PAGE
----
WWI: A Diamond in the Rough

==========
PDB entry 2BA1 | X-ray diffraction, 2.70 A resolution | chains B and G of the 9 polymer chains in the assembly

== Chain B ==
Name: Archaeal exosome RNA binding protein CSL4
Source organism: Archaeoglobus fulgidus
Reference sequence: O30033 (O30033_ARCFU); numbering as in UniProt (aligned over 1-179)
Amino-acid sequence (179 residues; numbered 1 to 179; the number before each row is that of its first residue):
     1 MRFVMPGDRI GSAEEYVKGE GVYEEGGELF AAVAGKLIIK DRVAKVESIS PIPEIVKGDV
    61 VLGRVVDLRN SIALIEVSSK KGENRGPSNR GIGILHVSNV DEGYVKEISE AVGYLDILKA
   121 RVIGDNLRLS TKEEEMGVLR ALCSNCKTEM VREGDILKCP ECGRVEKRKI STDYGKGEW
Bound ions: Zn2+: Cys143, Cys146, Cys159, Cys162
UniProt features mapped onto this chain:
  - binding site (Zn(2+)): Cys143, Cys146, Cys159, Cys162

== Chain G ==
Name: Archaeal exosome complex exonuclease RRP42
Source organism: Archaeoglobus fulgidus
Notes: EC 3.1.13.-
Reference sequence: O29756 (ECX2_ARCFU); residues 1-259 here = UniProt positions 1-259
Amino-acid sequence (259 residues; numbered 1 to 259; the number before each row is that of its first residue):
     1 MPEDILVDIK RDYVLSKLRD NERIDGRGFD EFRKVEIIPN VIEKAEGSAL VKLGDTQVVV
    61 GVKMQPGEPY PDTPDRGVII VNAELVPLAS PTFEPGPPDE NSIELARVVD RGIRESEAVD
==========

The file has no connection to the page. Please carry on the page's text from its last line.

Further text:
WWI was the “war to end all wars” which didn’t exactly pan out as planned but it was the beginning of cosmetic plastic surgery. Millions of young men died and millions more returned home with horrific wounds. Fortunately for those soldiers with horribly disfiguring facial wounds there was a Dr. Harold Gillies, a surgeon who cared for not only function but aesthetics as well. He and his team operated on 1000’s of disfigured soldiers and pioneered some new surgical techinques focusing on cosmetic reconstruction. His primary breakthrough was the pedicle graph. Skin from the chest was cut but kept partially in tact and attached to the face. Once the new skin grew on the face it was unattached from the chest piece. This techinque insured that the graph would have its own blood supply and the fact that it was from the patients own body reduced the chance of it being rejected as a foreign invader. Well done Dr. Gillies.

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